BirthdayMarch 12, 1888

Celebrity biographies

  1. About Hans Knappertsbusch

    Full name: Hans Knappertsbusch
    Also known as: Hans Knappertsbusch, Knappertsbusch, Hans
    Professions: Soundtrack, Music Department

  2. Hans Knappertsbusch Known for

    Scream of Stone (1991), Les Cousins (1959), Grandmother, Hitler and I (2001), Philharmonic (1944)

  3. Hans Knappertsbusch Death information

    Died: Monday, 25th of October, 1965 (Age: 77)

  4. Hans Knappertsbusch Biography

    Hans Knappertsbusch (12 March 1888 – 25 October 1965) was a German conductor, best known for his performances of the music of Richard Wagner, Anton Bruckner and Richard Strauss.Knappertsbusch was born in Elberfeld, today's Wuppertal. He studied philosophy at Bonn University and conducting at the Cologne Conservatory with Fritz Steinbach. For a few summers, he assisted Siegfried Wagner and Hans Richter at Bayreuth. He began his career with conducting jobs in Elberfeld (1913-1918), Leipzig (1918-1919) and Dessau (1919-1922). When Bruno Walter left Munich for New York, Knappertsbusch succeeded him as General Music Director of the Bavarian State Orchestra and the Bavarian State Opera, with a lifelong contract. Knappertsbusch later refused to join the Nazi party.In April 1933, Knappertsbusch, along with Richard Strauss and other prominent German musicians, organised the "Protest der Richard-Wagner-Stadt München" (protest of the Richard Wagner city of Munich) in reaction to Thomas Mann's implicitly anti-Nazi interpretation and appreciation of Wagner's works, which they viewed as denigrating and indecent. Knappertsbusch's efforts had the effect of forcing Mann out of Germany until the end of World War II.He incurred the wrath of Joseph Goebbels by asking a German diplomat in the Netherlands whether he was a "Muss-Nazi" (someone who was forced to join the Nazi Party for career reasons): as a result his Munich contract was revoked. Hitler himself was involved in the decision to dismiss him. In 1936 Sir Thomas Beecham invited him to Covent Garden to conduct but his permit to leave Germany was withheld. In the late 1930s he went to Vienna to conduct at the Wiener Staatsoper, thus ignoring the Nazis' policy of not allowing German artists to work in Austria. At the same time he became one of the emerging artists of the Salzburg Festival. Knappertsbusch continued to appear in Vienna and Salzburg during the German occupation of Austria.When World War II ended, Knappertsbusch returned to Munich, but continued to guest conduct in Vienna, as well as to make appearances at the Bayreuth Festival. He conducted the first performances of Der Ring des Nibelungen at the reopening of the Bayreuth Festival in 1951, though only the Götterdämmerung survives. The Parsifal of that year, in which Martha Mödl made her Bayreuth premiere as Kundry, remains among the marquee recordings of that role. Mödl, the preeminent Kundry and Wagner actress of the twentieth century, would go on to sing that role under Knappertsbusch for the rest of the decade. He was one of the favorite conductors of the Wiener Philharmoniker, leading the orchestra in Vienna, Salzburg and on tour abroad, although generally he rarely toured outside the German-speaking world. He disliked long rehearsals, and was sometimes accused of laziness. He was known for conducting very slowly, emphasizing beauty and dignity over liveliness.Knappertsbusch died in Munich in 1965. Many of his recordings, including hi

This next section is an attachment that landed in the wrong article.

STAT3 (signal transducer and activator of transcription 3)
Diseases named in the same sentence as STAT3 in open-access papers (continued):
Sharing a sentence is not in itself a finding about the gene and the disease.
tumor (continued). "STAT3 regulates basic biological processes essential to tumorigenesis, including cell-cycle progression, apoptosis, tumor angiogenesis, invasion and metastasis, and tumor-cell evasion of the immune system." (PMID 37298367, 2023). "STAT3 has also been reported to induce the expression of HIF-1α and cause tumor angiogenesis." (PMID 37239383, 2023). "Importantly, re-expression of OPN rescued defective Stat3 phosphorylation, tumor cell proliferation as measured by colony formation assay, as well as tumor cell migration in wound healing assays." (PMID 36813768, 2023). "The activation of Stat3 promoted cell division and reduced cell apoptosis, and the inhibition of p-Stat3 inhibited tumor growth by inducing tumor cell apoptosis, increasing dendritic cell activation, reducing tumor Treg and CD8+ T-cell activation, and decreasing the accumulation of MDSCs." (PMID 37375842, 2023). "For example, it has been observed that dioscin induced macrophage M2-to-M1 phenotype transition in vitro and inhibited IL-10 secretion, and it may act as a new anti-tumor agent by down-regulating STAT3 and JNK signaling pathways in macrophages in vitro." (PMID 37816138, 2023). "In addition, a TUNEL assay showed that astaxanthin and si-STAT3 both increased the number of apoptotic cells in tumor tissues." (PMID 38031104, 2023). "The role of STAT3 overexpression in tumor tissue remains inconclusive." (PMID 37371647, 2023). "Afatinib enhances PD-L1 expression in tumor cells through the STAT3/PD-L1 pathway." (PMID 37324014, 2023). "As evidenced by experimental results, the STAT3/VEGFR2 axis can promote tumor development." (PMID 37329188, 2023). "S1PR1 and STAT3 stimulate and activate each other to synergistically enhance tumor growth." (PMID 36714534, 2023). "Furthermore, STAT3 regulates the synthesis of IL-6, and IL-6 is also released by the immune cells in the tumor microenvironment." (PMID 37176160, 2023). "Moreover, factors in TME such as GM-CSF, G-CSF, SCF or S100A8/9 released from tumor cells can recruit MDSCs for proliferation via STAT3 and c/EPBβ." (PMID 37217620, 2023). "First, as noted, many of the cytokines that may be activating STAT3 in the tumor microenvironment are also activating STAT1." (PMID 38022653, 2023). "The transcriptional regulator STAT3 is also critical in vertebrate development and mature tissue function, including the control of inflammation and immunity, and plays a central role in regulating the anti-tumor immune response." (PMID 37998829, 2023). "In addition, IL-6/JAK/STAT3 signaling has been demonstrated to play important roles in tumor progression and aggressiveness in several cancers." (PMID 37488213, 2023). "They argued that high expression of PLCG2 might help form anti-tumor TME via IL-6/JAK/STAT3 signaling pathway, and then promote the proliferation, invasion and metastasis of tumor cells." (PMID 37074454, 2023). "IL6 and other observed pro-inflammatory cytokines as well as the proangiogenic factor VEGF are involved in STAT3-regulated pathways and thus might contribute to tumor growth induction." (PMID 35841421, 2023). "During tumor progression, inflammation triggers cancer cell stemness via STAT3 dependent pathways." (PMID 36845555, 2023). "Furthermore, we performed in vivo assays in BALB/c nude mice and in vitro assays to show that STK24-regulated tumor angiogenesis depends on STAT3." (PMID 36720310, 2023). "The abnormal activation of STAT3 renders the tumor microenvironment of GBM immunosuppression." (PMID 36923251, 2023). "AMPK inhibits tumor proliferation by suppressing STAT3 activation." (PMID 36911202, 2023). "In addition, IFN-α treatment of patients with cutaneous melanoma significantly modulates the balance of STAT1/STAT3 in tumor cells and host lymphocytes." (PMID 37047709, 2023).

5. Hans Knappertsbusch Family

  6. Sources